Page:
- A Whopper of an honor: Local company named top Burger King franchisee (11/15/17)3
- Southern Illinois farmer's grapevines destroyed by dicamba; four years of work lost (10/29/17)2
- Aldi store reopens after renovations (11/14/17)3
- Decisions coming soon on steel mill, smelter in New Madrid (11/17/17)1
- Residents view pedestrian bridge as eyesore; city manager says it's designed to rust (11/13/17)8
- State audit: Bollinger County tax levies violate state law; county commission disagrees (11/17/17)3
- Cape native co-directs Thanksgiving-related indie film, 'Drinksgiving' (11/17/17)
- The Tungsten Groove to release first album featuring original songs (11/17/17)
- Son of Westboro Baptist Church patriarch discusses abuse, faith (11/15/17)6
- Federal jury finds surgeon Fonn guilty of kickback scheme (11/10/17)4
South Korea lifts ban on American beef imports
SEOUL, South Korea -- South Korea lifted an import ban on American beef today, officials said, hoping to move on from a crisis that battered the pro-U.S. government with protests over mad cow disease concerns.
South Korea and the United States agreed last week to restrict U.S. beef exports to younger cattle, modifying an earlier deal that placed few restrictions on meat shipments and sparked widespread outrage against the government.
The Public Administration Ministry issued a legal notice this morning on the U.S. agreement -- the final administrative step required before imports resume, said ministry official Chang Su-wan.
Meat from cattle younger than 30 months are considered at less risk of mad cow disease.
U.S. beef was banned from South Korea in 2003 after the first case of mad cow disease was discovered in cattle there. South Korea had previously been the third-largest market for American beef. Limited imports were allowed last year before being again suspended.
Eating meat products contaminated with mad cow disease is linked to variant Creutzfeldt-Jakob disease, a rare and fatal human malady.
U.S. and South Korean officials insist American beef is safe.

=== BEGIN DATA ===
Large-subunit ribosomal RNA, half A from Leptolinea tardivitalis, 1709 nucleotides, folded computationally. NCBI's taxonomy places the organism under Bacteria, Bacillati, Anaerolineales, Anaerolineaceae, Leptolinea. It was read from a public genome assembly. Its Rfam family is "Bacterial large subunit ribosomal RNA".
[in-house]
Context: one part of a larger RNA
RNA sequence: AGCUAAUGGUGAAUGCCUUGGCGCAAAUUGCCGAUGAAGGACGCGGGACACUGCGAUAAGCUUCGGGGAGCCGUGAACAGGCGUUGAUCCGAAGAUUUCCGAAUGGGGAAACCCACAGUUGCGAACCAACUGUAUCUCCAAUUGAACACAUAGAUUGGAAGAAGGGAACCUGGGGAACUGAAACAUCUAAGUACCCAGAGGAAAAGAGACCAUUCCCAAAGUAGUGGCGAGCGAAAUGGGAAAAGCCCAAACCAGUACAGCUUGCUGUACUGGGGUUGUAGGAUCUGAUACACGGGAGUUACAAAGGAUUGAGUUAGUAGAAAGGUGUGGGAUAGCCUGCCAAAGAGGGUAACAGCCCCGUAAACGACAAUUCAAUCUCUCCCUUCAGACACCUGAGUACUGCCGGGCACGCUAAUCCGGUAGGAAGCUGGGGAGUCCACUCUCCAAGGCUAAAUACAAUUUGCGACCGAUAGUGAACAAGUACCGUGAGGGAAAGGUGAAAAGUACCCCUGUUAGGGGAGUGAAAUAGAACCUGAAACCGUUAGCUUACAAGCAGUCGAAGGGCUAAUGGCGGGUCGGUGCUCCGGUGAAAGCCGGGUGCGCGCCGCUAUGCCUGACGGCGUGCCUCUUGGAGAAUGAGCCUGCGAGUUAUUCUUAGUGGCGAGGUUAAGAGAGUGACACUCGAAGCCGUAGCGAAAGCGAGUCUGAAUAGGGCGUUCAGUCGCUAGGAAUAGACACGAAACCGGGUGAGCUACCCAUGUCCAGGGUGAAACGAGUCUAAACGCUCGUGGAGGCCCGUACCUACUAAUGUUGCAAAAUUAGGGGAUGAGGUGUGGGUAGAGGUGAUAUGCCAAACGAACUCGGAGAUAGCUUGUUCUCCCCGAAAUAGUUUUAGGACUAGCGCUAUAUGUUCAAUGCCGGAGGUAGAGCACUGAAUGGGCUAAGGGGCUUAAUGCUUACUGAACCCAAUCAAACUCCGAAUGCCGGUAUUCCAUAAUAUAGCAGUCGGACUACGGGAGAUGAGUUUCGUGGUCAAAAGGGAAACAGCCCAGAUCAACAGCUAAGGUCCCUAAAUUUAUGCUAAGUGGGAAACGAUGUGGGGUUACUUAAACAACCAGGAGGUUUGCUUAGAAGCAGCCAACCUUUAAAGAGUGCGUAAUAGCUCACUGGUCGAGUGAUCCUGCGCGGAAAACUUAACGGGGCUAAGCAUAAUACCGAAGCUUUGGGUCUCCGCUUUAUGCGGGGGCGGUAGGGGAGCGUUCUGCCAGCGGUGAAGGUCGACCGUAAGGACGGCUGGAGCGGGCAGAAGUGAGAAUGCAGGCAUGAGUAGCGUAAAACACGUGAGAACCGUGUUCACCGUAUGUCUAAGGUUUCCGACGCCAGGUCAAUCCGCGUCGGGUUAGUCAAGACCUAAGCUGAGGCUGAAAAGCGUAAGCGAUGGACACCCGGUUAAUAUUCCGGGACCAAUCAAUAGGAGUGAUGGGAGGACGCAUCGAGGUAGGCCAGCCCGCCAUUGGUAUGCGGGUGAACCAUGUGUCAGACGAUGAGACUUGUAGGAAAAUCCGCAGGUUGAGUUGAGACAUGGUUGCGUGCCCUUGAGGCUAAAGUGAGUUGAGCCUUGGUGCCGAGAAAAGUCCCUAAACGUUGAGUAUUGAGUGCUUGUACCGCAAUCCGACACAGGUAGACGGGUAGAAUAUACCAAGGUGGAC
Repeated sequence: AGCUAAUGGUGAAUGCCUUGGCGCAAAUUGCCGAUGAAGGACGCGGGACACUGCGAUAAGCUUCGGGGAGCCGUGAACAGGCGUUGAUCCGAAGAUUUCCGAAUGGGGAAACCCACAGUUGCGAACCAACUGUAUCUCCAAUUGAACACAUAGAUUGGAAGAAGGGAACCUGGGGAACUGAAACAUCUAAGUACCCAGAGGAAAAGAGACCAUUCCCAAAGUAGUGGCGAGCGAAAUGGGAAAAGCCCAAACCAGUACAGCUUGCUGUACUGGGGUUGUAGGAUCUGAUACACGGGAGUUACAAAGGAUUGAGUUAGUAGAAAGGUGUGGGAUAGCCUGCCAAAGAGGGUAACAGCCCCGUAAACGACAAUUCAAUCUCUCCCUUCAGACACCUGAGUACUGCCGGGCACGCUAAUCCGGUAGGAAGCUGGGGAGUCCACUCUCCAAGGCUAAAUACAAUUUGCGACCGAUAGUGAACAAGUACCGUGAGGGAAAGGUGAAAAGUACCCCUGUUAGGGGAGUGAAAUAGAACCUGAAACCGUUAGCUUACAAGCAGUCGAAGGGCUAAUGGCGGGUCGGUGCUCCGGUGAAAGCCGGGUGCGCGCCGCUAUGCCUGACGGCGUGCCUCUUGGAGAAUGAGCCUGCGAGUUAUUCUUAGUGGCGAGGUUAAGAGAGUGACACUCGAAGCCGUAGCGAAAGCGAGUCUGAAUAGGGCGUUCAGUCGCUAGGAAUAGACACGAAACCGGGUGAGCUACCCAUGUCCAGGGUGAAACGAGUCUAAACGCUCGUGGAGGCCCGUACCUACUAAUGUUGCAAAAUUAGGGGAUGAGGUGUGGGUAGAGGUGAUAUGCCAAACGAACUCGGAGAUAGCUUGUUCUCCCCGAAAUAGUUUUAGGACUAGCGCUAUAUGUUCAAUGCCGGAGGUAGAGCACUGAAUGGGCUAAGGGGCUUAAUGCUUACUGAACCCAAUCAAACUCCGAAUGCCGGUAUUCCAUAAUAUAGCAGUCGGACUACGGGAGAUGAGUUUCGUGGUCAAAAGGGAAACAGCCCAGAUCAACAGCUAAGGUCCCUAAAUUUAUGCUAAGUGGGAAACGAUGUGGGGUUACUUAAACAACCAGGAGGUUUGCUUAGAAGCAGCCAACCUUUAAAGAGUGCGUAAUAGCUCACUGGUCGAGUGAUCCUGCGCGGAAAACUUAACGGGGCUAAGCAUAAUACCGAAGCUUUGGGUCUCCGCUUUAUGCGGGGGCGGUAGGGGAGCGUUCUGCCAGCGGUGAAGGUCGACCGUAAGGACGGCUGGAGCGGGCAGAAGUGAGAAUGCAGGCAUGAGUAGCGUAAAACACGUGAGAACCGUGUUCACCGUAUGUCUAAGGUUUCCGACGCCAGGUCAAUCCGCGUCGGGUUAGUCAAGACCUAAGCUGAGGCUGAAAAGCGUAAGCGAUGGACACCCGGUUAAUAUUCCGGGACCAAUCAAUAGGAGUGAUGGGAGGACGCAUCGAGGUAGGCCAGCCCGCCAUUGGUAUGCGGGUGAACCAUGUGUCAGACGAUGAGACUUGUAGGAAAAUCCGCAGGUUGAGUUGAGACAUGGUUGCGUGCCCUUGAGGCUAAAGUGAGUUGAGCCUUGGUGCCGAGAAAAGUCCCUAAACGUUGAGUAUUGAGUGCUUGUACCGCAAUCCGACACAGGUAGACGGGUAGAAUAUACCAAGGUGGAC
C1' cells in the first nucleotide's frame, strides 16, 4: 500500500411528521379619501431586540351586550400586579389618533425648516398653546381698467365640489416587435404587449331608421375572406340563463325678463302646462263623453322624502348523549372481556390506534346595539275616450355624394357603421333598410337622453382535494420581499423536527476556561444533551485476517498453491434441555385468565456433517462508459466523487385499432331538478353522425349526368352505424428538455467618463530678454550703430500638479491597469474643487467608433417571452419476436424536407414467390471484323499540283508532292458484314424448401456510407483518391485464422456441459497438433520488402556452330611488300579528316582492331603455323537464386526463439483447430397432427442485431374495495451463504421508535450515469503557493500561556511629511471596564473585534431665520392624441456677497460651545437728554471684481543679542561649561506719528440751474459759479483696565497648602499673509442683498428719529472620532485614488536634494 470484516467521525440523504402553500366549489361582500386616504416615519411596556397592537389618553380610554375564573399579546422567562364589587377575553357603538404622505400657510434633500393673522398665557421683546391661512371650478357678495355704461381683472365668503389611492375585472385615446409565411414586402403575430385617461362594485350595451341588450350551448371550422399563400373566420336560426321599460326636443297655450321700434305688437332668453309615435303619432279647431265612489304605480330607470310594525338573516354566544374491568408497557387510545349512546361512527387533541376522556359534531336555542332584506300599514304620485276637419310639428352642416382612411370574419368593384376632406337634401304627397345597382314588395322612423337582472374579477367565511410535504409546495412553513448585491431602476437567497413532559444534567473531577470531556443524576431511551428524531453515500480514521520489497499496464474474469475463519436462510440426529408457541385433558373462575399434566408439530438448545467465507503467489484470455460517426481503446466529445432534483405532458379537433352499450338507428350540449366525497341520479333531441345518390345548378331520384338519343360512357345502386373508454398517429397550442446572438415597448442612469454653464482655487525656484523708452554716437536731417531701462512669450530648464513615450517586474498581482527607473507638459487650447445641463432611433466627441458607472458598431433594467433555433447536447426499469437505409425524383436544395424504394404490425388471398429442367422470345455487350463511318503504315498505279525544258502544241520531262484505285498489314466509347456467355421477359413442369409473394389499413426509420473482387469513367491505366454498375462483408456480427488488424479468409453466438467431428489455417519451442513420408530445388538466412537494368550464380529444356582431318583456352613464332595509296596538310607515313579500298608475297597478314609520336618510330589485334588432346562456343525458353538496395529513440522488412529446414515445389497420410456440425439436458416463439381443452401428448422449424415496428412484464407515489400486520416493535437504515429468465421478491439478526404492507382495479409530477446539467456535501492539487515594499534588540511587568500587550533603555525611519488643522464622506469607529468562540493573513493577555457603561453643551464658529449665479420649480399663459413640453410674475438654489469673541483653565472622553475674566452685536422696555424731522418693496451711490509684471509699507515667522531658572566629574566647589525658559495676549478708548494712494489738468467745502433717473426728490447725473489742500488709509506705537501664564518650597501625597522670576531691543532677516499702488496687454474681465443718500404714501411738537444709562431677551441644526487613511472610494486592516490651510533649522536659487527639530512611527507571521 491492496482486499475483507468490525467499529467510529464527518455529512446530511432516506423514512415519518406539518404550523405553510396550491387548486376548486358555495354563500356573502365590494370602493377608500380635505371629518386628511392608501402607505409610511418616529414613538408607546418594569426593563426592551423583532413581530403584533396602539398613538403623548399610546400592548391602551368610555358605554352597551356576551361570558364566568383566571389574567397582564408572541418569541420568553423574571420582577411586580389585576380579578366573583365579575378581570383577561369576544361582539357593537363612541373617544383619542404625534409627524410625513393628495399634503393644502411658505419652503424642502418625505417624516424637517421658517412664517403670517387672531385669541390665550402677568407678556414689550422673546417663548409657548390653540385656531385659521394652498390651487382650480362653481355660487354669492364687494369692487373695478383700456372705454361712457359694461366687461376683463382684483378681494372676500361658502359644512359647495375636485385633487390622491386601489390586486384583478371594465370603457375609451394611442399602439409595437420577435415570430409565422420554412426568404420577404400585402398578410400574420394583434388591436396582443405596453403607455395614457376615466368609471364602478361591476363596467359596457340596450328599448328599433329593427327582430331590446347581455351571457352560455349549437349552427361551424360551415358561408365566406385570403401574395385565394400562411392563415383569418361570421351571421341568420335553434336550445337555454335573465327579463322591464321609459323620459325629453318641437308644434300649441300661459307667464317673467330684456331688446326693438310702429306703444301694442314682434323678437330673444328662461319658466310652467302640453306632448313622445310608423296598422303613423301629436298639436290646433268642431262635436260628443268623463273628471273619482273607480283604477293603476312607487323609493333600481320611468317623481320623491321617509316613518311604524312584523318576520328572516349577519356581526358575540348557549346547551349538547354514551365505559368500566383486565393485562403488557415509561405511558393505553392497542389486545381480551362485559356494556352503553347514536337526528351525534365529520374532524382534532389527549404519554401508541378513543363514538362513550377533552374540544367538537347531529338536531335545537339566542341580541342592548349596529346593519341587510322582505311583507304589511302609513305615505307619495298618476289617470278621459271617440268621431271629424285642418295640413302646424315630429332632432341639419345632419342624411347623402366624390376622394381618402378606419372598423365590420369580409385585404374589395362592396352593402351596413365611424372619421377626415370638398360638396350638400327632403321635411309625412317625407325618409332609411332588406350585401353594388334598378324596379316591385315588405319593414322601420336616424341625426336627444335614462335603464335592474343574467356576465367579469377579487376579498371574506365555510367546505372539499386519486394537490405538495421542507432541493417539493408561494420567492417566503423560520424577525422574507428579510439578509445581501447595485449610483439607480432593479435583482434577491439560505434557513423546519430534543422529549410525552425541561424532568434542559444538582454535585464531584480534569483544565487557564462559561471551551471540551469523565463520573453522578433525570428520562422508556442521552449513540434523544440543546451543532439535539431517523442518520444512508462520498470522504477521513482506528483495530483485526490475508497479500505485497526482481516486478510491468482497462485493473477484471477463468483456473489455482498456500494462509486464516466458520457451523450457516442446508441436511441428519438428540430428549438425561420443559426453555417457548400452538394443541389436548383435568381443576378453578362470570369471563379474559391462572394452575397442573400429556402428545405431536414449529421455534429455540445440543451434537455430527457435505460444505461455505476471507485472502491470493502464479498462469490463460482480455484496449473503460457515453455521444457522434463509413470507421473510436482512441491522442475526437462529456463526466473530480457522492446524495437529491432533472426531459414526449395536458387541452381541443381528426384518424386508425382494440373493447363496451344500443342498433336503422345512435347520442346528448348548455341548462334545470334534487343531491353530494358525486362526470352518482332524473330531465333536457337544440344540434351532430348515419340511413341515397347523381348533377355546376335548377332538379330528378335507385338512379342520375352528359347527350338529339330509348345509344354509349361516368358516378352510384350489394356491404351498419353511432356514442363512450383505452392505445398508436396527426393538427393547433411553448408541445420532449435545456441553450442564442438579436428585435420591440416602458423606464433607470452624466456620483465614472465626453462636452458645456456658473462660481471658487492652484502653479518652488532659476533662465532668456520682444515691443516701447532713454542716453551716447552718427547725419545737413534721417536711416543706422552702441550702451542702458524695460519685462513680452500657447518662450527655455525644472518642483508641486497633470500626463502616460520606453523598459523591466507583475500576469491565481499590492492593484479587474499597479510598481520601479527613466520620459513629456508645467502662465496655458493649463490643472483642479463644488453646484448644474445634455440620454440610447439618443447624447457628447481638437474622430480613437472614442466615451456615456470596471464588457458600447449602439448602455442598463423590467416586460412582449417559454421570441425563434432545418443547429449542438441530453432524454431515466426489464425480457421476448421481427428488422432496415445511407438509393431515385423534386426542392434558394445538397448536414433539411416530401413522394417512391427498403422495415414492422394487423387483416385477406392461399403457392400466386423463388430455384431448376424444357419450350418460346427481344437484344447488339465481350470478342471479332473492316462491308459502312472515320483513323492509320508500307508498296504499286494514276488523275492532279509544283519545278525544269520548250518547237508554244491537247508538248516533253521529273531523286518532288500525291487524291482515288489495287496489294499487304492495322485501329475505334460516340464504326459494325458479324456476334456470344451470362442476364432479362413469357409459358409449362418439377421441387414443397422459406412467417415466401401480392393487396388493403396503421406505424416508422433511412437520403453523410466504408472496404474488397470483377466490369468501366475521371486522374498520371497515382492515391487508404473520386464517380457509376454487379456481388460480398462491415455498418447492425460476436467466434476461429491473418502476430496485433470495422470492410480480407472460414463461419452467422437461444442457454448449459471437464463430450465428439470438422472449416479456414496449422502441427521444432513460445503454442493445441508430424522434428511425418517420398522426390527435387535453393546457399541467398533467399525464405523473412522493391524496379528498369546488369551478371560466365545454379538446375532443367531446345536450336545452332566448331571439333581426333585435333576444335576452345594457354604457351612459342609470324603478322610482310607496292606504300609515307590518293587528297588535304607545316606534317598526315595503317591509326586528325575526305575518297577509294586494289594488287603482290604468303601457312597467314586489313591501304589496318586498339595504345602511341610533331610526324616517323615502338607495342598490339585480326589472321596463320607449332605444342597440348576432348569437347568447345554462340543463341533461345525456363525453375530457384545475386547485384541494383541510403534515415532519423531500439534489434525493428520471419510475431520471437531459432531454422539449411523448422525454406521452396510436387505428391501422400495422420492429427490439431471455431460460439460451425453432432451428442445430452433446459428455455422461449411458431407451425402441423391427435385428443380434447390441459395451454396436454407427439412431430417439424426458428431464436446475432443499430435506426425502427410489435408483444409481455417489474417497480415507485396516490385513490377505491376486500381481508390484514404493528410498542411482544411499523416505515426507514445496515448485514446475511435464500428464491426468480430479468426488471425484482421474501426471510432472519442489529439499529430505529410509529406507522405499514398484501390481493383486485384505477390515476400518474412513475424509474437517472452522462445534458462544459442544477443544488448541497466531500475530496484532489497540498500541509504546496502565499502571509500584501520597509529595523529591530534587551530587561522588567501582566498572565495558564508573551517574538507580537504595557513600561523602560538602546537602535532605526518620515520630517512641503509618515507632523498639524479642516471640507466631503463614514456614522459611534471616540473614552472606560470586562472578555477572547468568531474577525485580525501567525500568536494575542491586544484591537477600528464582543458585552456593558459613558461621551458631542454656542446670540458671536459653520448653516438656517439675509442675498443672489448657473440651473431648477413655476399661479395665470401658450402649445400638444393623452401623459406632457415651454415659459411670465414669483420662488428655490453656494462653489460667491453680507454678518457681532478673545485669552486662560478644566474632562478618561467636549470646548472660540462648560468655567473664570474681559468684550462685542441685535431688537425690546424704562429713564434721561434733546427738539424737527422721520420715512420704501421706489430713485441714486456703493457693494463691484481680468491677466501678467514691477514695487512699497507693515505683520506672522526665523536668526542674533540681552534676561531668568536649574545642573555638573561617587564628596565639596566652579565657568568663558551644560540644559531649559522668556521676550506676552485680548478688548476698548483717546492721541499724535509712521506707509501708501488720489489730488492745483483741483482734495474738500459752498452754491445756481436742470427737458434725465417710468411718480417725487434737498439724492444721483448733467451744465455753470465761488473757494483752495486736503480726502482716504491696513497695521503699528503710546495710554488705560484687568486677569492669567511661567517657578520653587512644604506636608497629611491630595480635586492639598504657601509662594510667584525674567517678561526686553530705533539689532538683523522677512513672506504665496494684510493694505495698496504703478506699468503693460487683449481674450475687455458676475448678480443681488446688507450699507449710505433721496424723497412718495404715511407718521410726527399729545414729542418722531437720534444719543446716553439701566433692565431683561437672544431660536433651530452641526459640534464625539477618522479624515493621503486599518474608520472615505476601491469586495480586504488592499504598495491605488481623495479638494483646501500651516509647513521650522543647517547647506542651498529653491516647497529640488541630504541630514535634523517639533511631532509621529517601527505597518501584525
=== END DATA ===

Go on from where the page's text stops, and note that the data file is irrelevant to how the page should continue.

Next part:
Korean activists, however, have vowed to keep rallying against new President Lee Myung-bak, calling for a complete renegotiation of the original April beef accord. Lee's government has rejected a renegotiation, saying it would erode the country's international credibility.
"The observation of an agreement is very important for state-to-state relations and it is very essential to maintain national credibility on the international stage," Prime Minister Han Seung-soo said at a meeting with top ruling party leaders Wednesday, according to his office.
Some 5,300 tons of U.S. beef, shipped earlier to South Korea but held in customs and quarantine storage facilities, will first undergo inspections before being put on the market, according to the Agriculture Ministry.
Ministry spokesman Yoon Young-koo said quarantine and inspection of the meat in the storage facilities could restart as early Thursday afternoon, if importers ask for it.
Faced with daily candlelight vigils against imports of U.S. beef, President Lee replaced his top advisers and apologized to the public for the second time last week. His entire Cabinet has also offered to resign.
Lee said Tuesday that he would not tolerate any illegal, violent demonstrations against the planned resumption of beef imports.
Demonstrations have dwindled in size since some 80,000 people gathered in central Seoul two weeks ago in the largest recent protest.
On Wednesday night, about 2,500 people rallied in central Seoul to condemn the pending resumption of imports. Police sprayed fire extinguishers at activists as they used ropes to try to pull away a police bus and scuffles broke out. Police said more than 100 people were detained.
Opposition parties had also demanded the Lee government cancel the resumption, citing recent public surveys showing South Koreans still oppose the new rules on beef imports.